Technical Comments by
Last edited by Lynn Olson on 11-07-2007 at
04:05 PM (Un-Edited)
Joe Rasmussen has a
crossover design philosophy that overlaps with mine to a large degree.
Not identical, mind you, but a lot of areas of agreement. I mainly use low-Q
2nd-order networks, but am quite partial to 1st-order combined with a notch
filter as well, depending on what the driver wants to do.
Linear phase I can take or leave, but the phase angles between the drivers
are very very important and are quite audible as "phasiness" with pink-noise
stimulus. A correctly designed crossover does not sound "phasey" and more
importantly, sounds like a single driver, even when quite close-up to the
It is certainly true that high-quality cone drivers typically have a single
well-defined peak at the top of the range, and this single peak is amenable
to notch-filter equalization. I agree with Joe's comment these clean,
well-defined peaks are not breakup, but are artefacts of the cone shape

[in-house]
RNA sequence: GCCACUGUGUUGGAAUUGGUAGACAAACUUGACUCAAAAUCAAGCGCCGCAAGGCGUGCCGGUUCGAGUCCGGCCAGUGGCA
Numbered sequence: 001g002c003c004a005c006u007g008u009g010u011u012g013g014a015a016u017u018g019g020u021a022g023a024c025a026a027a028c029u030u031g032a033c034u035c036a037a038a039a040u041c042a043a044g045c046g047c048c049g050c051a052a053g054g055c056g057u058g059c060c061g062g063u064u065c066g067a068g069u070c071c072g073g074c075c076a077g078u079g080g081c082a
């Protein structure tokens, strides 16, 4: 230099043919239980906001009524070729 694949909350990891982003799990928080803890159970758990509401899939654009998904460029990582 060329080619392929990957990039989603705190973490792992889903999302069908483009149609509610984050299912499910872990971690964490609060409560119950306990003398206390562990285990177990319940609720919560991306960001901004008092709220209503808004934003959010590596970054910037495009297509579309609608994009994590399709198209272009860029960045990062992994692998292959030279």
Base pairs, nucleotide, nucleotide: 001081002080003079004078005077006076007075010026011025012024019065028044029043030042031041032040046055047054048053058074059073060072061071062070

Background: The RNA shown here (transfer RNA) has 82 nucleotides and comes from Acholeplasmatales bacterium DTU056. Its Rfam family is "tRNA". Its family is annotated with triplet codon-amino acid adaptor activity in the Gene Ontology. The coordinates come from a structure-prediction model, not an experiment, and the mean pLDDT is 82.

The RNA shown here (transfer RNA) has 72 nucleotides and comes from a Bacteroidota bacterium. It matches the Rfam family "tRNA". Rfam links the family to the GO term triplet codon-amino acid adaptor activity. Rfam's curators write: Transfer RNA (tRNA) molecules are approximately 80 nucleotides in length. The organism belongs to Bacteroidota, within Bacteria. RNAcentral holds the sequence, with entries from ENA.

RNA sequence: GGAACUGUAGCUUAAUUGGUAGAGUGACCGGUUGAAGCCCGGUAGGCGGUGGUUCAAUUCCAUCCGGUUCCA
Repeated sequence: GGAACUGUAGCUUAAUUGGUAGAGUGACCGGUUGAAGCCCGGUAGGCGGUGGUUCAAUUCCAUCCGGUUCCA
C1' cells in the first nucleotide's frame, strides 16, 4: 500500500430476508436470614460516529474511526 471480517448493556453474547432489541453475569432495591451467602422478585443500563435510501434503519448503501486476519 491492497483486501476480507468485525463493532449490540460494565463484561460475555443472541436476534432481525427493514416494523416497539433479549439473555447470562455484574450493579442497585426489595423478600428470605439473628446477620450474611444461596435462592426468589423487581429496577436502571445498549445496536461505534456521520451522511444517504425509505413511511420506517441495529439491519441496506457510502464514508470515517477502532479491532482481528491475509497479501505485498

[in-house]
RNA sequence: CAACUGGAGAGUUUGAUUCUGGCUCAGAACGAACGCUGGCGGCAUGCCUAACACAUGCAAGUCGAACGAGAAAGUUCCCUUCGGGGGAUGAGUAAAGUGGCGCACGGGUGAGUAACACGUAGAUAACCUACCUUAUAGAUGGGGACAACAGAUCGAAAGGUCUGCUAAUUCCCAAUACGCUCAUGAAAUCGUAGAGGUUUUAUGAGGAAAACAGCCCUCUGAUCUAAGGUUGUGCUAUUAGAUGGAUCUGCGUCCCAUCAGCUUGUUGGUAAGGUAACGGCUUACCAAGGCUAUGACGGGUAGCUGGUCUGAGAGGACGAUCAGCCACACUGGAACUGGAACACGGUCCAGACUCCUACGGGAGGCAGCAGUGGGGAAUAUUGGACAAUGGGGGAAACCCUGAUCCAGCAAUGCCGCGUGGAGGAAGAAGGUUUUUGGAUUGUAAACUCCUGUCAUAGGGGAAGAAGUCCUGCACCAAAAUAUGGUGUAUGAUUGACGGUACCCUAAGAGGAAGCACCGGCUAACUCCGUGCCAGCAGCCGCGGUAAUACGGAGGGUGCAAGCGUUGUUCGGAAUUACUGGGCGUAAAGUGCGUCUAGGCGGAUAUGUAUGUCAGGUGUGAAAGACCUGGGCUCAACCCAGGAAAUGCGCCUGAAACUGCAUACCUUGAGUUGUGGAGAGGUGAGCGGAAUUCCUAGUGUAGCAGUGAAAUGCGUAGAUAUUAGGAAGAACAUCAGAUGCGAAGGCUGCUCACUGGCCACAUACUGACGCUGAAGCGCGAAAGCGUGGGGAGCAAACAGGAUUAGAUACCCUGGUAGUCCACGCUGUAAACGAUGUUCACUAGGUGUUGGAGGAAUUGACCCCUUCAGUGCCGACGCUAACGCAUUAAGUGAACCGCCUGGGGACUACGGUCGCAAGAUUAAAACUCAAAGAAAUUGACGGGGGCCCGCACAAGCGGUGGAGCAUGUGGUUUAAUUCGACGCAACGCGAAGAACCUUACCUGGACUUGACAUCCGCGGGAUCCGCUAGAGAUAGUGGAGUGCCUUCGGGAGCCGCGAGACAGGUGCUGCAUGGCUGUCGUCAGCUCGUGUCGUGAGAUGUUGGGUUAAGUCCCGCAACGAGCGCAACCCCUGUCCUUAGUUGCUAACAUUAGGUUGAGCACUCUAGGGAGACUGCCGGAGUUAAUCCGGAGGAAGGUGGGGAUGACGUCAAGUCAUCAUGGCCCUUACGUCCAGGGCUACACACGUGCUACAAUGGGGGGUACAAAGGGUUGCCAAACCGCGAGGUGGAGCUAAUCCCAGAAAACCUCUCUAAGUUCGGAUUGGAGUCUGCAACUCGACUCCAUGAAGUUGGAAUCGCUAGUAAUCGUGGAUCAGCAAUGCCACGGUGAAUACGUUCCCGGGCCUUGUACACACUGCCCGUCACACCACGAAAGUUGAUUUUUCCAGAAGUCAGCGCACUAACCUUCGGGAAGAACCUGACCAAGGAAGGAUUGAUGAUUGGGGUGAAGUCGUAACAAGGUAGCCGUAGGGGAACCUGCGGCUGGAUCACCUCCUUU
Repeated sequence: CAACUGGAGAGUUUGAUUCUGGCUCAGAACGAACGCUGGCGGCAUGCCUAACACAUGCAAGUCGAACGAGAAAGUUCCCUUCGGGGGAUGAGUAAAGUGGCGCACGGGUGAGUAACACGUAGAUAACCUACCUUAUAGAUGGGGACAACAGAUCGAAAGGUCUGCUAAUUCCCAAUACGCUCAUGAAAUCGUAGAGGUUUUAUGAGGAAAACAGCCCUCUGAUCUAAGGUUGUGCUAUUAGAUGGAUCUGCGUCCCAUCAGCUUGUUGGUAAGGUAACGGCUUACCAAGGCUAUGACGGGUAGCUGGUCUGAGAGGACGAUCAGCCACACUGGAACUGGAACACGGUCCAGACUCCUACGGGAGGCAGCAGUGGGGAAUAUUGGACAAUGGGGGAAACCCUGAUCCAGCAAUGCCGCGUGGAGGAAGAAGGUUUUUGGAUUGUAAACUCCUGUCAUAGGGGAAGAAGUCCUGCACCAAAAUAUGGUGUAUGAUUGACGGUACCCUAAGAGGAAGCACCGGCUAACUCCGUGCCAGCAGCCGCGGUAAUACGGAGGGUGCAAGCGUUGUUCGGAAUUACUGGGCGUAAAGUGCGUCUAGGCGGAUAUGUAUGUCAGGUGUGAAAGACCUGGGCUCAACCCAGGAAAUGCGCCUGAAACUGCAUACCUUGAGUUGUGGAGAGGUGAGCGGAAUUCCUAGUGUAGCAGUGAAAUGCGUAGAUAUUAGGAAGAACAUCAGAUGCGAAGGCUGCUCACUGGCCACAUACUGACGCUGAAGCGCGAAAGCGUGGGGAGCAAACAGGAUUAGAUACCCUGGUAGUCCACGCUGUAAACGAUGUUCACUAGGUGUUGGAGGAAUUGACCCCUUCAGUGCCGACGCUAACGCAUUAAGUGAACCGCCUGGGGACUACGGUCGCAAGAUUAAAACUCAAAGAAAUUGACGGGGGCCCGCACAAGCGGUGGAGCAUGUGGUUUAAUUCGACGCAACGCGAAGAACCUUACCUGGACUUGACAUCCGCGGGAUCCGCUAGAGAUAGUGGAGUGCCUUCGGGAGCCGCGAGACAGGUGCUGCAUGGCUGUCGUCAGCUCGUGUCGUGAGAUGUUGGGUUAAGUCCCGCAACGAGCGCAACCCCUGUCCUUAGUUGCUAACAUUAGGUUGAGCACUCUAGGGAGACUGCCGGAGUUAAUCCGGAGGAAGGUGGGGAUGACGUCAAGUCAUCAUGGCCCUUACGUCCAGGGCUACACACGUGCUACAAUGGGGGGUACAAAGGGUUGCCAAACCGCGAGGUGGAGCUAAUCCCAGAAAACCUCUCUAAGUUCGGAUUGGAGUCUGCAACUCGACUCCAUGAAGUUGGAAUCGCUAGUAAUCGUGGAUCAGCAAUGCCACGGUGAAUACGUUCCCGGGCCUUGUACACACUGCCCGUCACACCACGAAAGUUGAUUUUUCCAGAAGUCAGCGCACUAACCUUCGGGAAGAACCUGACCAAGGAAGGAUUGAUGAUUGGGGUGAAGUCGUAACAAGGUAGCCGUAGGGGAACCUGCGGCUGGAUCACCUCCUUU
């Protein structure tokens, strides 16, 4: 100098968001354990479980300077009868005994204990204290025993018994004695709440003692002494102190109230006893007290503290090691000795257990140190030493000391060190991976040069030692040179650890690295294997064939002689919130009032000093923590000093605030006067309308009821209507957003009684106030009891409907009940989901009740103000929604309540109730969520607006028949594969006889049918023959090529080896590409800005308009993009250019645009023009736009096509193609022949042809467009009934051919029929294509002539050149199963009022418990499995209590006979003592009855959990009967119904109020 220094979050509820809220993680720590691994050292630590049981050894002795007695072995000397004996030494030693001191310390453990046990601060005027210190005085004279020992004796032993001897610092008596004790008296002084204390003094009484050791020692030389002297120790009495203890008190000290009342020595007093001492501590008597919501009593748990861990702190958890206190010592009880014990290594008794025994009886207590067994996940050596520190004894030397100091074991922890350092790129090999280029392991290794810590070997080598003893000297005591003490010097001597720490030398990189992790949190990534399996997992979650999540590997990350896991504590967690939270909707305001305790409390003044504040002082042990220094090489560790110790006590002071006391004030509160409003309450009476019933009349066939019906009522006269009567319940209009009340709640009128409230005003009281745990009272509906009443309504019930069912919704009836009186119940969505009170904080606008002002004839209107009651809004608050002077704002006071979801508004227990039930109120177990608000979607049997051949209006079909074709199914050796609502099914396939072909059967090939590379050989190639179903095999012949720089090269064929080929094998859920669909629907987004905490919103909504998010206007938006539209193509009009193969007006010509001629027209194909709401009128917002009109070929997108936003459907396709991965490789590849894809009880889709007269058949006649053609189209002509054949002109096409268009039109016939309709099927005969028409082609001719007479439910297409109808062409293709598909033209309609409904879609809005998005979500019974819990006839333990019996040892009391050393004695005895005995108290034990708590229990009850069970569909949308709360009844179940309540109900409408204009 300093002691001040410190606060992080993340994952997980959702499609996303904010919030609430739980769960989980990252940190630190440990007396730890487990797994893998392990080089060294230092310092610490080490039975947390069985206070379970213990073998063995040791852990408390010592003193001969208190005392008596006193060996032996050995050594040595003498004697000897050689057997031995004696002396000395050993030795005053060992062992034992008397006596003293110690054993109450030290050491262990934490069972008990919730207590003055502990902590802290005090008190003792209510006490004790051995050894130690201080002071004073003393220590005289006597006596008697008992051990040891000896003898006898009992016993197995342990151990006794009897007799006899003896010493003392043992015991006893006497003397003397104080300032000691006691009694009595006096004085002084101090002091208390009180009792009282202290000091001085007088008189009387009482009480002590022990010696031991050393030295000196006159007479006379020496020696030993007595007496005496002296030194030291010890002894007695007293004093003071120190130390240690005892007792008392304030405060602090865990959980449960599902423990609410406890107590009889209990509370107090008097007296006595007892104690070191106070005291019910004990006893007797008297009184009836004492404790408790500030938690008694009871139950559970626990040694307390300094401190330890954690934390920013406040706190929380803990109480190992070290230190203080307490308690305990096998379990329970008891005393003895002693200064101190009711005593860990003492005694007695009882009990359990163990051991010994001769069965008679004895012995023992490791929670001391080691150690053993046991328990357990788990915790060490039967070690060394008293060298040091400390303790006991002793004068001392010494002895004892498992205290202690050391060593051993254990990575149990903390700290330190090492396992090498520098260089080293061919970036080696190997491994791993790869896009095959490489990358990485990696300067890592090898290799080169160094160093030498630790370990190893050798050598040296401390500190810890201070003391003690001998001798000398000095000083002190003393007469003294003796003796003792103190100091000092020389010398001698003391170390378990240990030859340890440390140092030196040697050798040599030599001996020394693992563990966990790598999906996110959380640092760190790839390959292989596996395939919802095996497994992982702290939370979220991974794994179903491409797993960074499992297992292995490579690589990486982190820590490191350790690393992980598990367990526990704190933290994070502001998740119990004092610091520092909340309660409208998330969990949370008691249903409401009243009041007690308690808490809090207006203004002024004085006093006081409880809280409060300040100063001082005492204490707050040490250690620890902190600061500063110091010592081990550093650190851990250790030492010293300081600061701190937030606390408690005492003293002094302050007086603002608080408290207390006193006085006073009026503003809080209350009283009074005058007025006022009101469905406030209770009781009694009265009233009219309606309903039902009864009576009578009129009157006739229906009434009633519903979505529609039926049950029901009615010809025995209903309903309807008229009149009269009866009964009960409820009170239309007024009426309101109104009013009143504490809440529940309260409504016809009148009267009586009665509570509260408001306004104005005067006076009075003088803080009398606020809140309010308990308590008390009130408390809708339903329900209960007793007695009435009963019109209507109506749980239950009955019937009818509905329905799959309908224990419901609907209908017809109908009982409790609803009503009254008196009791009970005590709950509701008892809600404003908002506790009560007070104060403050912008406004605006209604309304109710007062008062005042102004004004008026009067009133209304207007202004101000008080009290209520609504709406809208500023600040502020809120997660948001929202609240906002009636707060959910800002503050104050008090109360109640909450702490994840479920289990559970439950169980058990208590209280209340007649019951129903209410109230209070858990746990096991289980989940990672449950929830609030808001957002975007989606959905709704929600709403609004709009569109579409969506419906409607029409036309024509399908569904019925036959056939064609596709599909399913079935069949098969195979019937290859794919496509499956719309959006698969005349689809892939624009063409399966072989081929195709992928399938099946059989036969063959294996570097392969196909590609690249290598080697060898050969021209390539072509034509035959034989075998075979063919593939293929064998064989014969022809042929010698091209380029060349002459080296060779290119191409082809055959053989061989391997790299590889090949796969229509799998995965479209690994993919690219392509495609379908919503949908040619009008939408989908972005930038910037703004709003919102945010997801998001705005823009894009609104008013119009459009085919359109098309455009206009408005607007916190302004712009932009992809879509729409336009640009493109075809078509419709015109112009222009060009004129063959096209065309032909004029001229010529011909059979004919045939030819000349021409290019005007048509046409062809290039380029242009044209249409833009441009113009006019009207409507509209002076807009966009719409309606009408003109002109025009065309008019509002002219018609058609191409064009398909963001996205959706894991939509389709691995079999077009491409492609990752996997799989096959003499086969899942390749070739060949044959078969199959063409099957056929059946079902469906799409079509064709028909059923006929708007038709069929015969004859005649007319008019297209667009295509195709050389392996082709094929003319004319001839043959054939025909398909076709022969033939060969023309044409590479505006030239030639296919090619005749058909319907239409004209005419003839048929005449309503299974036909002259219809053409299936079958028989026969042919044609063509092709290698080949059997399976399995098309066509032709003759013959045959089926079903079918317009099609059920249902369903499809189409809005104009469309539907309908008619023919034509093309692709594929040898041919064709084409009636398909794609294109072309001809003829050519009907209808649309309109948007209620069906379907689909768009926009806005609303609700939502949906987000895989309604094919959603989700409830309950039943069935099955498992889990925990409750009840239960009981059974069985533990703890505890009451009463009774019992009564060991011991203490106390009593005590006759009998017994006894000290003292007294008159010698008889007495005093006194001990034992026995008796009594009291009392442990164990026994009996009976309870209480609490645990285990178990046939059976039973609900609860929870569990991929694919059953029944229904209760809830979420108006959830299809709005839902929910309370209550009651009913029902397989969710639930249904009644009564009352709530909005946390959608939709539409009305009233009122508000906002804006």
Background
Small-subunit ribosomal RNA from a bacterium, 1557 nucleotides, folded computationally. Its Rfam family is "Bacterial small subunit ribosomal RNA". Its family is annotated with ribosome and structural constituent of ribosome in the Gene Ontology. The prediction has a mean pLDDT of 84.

itself. They are especially evident in top-of-the-line cones with low
inductance figures - in a more typical high-inductance driver, the peak is
intentionally masked by voice-coil inductance. Since VC inductance is quite
nonlinear, low inductance is a good thing - but it does make the FR look
different than you might expect.
It's the drivers with ragged responses above the top of the range that are
more problematic to cross over and equalize - any driver with a whizzer or
poorly designed dustcap or phase plug qualifies here. These are the
notorious directional peaks you've seen me complaining about - the famous
KEF B110, as used in the BBC LS3/5a, had three directional peaks 100 Hz
apart in the 3.5 kHz region, as well as a single broad peak at 1.5 kHz
(which was equalized in the LS 3/5a crossover).